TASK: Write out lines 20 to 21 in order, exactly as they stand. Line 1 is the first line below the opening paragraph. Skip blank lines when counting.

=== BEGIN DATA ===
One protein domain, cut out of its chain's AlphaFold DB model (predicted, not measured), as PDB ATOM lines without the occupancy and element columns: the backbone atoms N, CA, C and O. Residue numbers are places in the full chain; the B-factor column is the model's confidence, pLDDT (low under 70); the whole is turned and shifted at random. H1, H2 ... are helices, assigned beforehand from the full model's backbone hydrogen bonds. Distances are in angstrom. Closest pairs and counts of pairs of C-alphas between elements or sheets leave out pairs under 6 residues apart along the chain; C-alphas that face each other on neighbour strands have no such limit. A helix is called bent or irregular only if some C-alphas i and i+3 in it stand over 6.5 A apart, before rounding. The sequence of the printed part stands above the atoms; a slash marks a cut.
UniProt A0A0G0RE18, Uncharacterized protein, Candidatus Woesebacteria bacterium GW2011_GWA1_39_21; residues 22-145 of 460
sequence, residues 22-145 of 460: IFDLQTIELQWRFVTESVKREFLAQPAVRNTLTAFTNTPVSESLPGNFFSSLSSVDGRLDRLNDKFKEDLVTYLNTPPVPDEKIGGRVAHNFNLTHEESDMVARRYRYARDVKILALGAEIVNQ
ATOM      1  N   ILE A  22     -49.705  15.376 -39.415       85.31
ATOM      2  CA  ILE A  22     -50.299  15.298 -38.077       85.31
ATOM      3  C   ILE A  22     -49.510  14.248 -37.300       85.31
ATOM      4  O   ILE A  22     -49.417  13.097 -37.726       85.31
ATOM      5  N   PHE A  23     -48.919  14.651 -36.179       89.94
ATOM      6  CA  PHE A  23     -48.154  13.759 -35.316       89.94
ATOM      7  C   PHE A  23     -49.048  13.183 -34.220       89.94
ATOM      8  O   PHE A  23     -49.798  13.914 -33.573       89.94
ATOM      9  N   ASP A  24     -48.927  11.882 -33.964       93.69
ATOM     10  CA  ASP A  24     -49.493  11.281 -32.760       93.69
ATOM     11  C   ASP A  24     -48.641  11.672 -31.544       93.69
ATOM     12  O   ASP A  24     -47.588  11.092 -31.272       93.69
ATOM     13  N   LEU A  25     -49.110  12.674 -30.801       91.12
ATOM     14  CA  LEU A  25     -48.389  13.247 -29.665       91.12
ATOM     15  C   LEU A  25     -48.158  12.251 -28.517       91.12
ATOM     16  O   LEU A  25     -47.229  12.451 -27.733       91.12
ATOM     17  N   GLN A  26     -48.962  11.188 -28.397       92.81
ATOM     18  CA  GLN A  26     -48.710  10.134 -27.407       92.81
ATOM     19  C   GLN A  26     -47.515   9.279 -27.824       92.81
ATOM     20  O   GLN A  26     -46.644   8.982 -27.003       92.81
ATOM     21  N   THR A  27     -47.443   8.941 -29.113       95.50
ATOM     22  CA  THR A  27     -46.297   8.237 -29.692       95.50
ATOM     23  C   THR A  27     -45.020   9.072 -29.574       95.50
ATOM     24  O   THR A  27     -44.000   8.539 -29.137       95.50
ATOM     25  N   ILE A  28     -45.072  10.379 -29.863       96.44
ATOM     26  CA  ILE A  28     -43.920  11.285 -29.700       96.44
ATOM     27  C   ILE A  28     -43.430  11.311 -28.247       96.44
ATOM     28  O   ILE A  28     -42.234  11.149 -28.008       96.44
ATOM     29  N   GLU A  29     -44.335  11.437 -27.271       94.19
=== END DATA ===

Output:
ATOM     18  CA  GLN A  26     -48.710  10.134 -27.407       92.81
ATOM     19  C   GLN A  26     -47.515   9.279 -27.824       92.81